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How To Interact With People With Disability

Interaction with a person with disability always require a touch of cordiality. If you haven’t verbally encountered someone with a disability, you might feel wondering over the best possible way to interact with them.

To be honest, there is no ‘actual’ way to interact with someone with disability. It generally comes down to the individual’s preferences.

Having said that, the leading Registered NDIS Provider in Sydney: OSAN Ability Assist provides four important tips to help you feel more confident in speaking to people with a disability.

Be Yourself Before Them

People often change the way of their talking or representation before a person with disability. Most of this because they apprehend of saying or doing something wrong to them.

Taking this into consideration, however, any disabled person would like to be treated as the normal persons are. Thus, we advise you to be just what you are. Don’t be pretentious; just start the conversation with a casual “hello” or a handshake.

Interact Normally

As human beings, we have a wide range of ways we communicate with others regardless of whether we live have a disability or not.

When talking to someone with disability, you might feel tempted to adjust your language, pace, tone and volume.

Making assumptions about a person’s level of cognition, however can potentially offend them.

Just speak to the person as you normally would and if you find your usual way of communication isn’t working, try to figure out alternative forms of communicating that works for the both of you.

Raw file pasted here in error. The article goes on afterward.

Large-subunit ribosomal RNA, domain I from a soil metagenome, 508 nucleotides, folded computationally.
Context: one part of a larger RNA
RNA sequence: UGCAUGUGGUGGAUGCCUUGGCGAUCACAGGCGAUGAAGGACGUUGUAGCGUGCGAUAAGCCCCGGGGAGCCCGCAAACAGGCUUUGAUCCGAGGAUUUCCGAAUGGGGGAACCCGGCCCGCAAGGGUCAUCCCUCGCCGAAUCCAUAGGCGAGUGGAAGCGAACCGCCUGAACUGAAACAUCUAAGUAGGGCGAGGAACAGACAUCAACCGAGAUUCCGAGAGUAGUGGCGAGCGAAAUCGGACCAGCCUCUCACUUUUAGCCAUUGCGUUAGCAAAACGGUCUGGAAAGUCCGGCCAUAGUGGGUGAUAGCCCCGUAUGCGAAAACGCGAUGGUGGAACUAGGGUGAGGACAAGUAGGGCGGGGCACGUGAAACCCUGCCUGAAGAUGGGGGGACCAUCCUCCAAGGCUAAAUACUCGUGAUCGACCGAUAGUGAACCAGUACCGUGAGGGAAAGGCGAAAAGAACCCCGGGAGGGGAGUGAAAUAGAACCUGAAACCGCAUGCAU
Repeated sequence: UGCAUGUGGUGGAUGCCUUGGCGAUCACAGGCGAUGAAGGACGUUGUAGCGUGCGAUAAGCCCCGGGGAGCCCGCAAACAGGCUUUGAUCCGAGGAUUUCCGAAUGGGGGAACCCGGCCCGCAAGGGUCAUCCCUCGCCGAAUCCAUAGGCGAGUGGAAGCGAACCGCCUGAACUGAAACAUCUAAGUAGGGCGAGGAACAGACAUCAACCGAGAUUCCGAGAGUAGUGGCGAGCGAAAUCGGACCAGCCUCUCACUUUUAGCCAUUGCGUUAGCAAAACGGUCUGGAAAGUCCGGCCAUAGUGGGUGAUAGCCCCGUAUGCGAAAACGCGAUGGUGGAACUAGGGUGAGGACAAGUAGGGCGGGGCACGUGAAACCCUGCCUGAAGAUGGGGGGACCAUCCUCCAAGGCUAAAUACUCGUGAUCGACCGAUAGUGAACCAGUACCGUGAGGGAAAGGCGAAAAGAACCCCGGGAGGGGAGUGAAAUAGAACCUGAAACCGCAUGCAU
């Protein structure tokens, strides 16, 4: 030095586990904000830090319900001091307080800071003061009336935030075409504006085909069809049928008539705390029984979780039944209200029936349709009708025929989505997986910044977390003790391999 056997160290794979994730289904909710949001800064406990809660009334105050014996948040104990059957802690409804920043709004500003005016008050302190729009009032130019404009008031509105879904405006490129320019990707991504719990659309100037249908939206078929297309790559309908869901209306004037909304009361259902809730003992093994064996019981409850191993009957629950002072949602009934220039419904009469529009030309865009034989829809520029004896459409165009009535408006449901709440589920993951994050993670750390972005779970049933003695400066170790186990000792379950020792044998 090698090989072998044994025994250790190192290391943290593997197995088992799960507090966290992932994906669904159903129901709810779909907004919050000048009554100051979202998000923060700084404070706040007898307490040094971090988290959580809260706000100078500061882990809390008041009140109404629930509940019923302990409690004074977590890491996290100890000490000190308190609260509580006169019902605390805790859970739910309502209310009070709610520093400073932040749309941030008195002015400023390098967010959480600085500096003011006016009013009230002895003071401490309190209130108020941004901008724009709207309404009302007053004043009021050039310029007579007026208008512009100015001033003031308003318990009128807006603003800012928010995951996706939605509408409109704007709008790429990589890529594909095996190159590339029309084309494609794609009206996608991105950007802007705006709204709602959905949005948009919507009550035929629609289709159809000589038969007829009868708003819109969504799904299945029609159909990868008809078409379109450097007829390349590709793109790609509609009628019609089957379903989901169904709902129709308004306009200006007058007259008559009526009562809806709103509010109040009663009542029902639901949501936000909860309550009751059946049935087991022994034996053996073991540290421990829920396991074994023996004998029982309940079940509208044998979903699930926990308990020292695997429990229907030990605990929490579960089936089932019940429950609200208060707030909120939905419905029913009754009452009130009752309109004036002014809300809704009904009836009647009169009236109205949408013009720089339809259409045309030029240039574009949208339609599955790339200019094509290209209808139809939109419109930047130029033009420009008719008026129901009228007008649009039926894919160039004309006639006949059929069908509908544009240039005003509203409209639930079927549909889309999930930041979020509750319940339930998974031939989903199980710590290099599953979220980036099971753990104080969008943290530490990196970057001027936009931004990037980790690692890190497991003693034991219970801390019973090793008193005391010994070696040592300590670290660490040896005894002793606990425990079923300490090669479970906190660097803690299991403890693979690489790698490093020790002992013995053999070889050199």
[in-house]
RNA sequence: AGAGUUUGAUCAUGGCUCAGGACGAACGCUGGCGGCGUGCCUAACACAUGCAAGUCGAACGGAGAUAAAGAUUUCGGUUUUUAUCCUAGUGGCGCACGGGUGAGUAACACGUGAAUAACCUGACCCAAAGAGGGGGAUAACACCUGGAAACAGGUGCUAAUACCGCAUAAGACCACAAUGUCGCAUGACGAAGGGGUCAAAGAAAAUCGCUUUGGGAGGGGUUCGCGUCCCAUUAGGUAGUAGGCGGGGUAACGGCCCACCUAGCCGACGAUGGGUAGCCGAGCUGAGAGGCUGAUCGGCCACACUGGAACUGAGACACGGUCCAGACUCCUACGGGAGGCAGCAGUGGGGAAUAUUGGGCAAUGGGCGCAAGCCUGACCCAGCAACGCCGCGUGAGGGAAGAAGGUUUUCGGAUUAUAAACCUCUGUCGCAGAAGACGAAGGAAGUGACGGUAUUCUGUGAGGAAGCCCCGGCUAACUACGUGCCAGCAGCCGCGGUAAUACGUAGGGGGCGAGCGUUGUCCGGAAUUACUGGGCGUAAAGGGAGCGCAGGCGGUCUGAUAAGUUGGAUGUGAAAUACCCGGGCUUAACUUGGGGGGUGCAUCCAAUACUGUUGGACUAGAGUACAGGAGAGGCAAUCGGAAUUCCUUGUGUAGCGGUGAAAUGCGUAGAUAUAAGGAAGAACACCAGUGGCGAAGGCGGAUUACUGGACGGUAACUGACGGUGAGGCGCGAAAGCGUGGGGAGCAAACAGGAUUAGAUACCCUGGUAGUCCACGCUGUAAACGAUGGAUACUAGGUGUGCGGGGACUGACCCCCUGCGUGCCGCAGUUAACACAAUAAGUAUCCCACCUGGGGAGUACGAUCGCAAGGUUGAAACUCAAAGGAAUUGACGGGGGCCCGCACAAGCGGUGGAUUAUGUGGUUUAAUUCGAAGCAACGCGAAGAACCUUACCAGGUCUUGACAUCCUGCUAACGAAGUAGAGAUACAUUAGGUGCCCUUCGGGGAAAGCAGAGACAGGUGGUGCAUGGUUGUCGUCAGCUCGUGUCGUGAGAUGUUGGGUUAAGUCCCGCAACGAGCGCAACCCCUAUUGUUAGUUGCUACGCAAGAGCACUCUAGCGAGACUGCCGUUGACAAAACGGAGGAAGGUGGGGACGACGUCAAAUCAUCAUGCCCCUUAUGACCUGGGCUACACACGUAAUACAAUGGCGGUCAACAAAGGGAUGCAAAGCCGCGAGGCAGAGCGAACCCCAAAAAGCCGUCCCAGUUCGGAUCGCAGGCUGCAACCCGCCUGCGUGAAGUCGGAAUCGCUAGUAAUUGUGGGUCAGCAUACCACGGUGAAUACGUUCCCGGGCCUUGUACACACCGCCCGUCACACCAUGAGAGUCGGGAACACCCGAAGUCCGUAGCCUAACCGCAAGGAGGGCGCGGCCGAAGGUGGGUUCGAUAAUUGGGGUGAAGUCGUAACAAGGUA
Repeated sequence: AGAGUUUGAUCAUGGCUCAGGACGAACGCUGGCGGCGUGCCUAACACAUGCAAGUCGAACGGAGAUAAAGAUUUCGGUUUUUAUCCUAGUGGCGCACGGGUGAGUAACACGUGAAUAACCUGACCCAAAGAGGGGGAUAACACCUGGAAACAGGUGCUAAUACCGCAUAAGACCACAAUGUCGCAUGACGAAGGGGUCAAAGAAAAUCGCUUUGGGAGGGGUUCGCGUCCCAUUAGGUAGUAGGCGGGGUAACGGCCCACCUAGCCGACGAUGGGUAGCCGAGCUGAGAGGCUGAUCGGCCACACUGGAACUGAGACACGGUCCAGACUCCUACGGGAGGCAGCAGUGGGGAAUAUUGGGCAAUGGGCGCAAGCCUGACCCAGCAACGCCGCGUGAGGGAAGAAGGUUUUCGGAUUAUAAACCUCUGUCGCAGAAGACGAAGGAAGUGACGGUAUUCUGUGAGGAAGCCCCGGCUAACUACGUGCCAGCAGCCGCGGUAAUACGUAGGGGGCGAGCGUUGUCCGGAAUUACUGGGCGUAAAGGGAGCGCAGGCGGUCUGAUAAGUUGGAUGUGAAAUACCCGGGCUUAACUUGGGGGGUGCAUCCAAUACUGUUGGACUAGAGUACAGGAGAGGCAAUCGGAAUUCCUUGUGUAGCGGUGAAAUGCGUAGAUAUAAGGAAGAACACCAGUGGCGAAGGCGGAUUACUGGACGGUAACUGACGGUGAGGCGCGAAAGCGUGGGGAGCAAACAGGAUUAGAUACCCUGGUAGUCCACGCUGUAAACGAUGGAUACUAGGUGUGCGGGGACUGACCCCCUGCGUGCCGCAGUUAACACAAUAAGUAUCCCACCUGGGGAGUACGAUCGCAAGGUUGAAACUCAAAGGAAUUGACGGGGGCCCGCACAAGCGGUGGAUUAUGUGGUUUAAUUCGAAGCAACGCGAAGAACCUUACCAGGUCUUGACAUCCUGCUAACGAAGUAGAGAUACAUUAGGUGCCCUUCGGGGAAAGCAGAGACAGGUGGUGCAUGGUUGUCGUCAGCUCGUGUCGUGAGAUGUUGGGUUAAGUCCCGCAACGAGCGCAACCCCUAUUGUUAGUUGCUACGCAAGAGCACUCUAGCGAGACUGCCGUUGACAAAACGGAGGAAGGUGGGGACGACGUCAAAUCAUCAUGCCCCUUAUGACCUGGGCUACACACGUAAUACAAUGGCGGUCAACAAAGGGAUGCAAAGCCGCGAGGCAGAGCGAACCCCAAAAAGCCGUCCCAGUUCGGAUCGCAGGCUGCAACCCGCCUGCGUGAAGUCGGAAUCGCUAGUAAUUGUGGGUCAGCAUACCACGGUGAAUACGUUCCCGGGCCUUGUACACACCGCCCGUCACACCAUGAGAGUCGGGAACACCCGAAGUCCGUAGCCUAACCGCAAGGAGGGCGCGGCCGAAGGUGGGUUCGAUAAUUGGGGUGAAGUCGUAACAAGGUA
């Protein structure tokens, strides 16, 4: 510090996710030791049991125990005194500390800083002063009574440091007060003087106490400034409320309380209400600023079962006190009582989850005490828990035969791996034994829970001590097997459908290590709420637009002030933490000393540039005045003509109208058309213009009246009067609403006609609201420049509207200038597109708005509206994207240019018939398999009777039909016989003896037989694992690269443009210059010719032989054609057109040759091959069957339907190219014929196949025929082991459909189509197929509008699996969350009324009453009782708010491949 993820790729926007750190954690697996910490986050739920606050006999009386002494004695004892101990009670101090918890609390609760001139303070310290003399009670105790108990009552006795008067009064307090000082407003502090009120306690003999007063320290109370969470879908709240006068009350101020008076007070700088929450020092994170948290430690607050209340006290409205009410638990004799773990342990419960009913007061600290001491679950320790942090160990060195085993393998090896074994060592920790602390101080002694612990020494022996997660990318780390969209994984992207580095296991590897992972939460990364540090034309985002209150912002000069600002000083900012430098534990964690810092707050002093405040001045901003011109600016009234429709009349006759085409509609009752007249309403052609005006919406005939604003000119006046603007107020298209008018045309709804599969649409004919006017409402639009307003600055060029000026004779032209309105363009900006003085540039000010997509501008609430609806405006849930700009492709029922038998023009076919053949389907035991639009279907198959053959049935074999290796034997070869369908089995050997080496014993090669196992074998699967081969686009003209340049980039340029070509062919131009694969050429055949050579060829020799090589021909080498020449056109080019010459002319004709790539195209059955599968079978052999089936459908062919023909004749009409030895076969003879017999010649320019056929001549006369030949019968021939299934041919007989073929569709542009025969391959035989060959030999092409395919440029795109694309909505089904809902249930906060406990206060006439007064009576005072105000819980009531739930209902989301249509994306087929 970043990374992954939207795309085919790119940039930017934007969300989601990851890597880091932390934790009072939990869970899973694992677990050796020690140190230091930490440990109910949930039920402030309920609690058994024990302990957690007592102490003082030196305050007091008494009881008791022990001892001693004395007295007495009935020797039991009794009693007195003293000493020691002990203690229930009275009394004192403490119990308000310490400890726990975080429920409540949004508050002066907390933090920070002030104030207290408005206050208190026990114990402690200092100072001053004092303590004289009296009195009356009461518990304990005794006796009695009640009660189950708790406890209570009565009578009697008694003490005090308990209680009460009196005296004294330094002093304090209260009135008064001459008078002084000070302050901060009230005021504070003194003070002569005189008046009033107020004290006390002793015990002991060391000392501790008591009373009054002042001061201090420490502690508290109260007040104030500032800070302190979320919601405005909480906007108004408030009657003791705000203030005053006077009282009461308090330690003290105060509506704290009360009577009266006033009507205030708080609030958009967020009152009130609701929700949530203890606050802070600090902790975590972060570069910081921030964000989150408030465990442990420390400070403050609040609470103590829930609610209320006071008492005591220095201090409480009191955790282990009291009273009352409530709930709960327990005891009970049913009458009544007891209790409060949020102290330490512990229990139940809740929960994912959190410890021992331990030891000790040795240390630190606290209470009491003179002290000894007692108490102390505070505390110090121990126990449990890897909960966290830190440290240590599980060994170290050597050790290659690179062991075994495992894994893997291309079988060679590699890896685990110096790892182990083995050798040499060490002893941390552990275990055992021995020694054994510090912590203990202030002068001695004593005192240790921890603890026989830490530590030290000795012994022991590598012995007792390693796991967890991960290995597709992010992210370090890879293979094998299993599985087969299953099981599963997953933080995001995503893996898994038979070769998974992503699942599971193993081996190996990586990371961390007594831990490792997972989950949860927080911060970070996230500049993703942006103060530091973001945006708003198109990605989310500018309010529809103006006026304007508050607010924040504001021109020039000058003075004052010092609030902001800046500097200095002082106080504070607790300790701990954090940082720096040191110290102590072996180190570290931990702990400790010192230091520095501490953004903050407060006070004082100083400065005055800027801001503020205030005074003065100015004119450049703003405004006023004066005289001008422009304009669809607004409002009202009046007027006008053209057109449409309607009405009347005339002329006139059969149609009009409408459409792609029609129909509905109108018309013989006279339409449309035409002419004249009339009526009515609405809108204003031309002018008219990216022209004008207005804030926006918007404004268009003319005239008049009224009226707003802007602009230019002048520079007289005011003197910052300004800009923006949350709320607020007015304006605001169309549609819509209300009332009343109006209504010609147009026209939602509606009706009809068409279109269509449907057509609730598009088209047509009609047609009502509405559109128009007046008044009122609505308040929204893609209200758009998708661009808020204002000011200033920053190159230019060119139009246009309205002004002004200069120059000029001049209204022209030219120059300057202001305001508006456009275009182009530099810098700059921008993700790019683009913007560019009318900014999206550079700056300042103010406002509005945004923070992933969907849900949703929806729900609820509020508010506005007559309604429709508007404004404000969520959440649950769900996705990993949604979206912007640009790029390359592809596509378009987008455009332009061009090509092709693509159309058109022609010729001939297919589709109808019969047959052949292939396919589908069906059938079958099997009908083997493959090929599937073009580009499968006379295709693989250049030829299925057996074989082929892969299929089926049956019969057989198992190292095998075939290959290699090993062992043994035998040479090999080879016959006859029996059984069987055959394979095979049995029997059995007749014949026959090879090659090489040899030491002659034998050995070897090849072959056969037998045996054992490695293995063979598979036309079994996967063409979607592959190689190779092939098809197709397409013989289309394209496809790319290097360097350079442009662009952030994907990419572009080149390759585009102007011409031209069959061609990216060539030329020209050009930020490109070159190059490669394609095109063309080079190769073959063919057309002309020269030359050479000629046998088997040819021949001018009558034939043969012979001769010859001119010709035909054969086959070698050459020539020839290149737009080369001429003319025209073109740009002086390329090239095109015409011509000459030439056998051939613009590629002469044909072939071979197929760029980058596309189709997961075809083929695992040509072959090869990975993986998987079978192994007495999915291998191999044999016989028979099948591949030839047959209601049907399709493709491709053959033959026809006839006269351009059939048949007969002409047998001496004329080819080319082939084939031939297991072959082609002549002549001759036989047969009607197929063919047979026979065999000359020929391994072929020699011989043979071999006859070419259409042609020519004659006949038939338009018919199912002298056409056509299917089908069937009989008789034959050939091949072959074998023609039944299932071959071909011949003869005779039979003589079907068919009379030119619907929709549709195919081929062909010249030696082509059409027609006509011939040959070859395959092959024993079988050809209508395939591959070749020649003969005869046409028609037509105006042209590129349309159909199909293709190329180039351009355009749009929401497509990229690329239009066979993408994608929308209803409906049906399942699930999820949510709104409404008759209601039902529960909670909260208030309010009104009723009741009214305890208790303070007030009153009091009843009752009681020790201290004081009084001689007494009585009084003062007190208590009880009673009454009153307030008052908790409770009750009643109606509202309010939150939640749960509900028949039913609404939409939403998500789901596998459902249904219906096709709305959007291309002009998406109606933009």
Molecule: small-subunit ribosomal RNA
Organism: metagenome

Politely Offer Them Your Help or Assistance

In case you reckon that a person with disability needs help, always ask politely.  Never over-insist. This can make them feel of their disability more strongly. Usually, people with disability like to be as independent as possible. So, if you offer them politely, they would know what you can do to support them.

However, If the person turns down the offer, don’t let that hinder you from offering them a helping hand in the future.

Respect Their Personal Property

We must keep in mind that most people with disability see their assisting props/instruments like wheelchair, tripod sticks or mobility vehicle as a part of themselves. Thus, as a disability support worker we would advise you to avoid leaning on a person’s mobility aid or wheelchair, or attempting to drive their chair. This might so it is not appropriate to make contact or touch the wheelchair without permission.

The same applies to people with vision impairment who use a guide dog. Be aware that when you see a guide dog it is likely to be working, so patting or interacting with the dog will not be appreciated. This also applies for people who use communication devices. If in doubt, ask the owner.

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